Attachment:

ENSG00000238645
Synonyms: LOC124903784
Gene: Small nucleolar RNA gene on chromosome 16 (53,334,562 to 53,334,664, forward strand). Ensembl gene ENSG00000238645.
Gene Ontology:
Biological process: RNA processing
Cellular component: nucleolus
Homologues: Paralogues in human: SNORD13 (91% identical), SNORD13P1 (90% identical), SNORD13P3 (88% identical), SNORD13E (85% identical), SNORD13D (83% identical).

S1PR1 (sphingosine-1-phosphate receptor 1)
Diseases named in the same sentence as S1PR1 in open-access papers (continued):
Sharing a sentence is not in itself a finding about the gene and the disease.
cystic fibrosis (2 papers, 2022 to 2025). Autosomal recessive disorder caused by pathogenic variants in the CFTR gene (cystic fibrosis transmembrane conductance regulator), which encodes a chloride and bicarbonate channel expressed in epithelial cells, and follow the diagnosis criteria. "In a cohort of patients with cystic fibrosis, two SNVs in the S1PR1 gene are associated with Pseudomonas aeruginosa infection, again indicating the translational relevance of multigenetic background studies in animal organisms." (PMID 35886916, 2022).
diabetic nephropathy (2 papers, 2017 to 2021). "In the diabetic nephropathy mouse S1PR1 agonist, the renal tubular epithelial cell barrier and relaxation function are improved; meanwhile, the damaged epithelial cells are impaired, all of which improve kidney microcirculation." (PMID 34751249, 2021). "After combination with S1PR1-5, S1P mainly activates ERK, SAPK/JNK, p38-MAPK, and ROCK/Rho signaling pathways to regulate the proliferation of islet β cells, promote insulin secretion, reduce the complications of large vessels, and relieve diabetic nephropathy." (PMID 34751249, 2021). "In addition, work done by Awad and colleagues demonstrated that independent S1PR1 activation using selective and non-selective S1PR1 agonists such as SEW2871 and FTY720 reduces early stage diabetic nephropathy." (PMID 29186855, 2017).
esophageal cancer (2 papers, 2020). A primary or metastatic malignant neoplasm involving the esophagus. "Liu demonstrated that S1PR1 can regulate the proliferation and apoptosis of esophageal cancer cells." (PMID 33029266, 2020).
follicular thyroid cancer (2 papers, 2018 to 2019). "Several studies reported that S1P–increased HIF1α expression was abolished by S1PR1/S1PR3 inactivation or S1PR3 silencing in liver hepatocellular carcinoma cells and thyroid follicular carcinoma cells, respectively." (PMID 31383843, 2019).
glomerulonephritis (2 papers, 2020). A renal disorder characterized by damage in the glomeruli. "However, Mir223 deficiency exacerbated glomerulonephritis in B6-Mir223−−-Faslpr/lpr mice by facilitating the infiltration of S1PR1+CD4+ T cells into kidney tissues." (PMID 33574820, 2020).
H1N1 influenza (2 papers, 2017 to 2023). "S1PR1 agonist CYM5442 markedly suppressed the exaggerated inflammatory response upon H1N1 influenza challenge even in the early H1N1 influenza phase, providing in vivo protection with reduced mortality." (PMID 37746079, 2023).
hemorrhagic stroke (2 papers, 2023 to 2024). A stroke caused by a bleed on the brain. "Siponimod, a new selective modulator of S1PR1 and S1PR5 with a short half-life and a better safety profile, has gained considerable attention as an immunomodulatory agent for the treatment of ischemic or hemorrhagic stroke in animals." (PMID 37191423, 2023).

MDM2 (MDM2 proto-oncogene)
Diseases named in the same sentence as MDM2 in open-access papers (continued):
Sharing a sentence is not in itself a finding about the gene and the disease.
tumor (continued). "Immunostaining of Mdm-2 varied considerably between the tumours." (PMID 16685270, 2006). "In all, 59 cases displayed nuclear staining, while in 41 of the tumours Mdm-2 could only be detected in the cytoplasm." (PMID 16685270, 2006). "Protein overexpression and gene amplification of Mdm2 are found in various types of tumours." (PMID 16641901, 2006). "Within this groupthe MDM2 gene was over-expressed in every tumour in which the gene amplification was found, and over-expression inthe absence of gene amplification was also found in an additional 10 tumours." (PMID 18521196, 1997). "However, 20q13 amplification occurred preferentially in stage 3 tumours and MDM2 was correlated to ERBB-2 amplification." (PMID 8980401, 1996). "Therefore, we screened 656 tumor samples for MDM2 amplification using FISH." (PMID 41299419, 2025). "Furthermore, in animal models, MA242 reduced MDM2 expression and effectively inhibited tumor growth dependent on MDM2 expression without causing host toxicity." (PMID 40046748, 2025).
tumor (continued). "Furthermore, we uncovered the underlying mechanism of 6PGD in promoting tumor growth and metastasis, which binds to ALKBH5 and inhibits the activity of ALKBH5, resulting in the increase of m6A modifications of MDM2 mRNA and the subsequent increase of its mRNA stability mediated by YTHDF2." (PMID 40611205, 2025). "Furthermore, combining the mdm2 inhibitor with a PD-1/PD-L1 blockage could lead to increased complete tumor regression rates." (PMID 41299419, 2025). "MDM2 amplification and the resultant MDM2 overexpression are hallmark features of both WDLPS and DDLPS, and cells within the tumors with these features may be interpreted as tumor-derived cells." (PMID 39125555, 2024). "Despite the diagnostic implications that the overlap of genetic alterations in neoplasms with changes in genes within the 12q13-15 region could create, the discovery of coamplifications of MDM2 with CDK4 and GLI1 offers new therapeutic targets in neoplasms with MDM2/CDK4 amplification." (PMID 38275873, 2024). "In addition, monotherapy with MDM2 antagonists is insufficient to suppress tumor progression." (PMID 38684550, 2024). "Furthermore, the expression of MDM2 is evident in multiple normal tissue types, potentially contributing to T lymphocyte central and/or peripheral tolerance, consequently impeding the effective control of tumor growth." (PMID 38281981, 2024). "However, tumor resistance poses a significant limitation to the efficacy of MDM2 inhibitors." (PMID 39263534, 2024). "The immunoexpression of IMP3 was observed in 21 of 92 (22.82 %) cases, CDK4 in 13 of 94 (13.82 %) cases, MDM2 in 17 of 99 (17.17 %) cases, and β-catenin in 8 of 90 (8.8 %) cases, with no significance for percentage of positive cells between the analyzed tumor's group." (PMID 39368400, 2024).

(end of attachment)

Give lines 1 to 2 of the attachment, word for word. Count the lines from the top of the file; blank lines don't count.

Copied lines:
ENSG00000238645
Synonyms: LOC124903784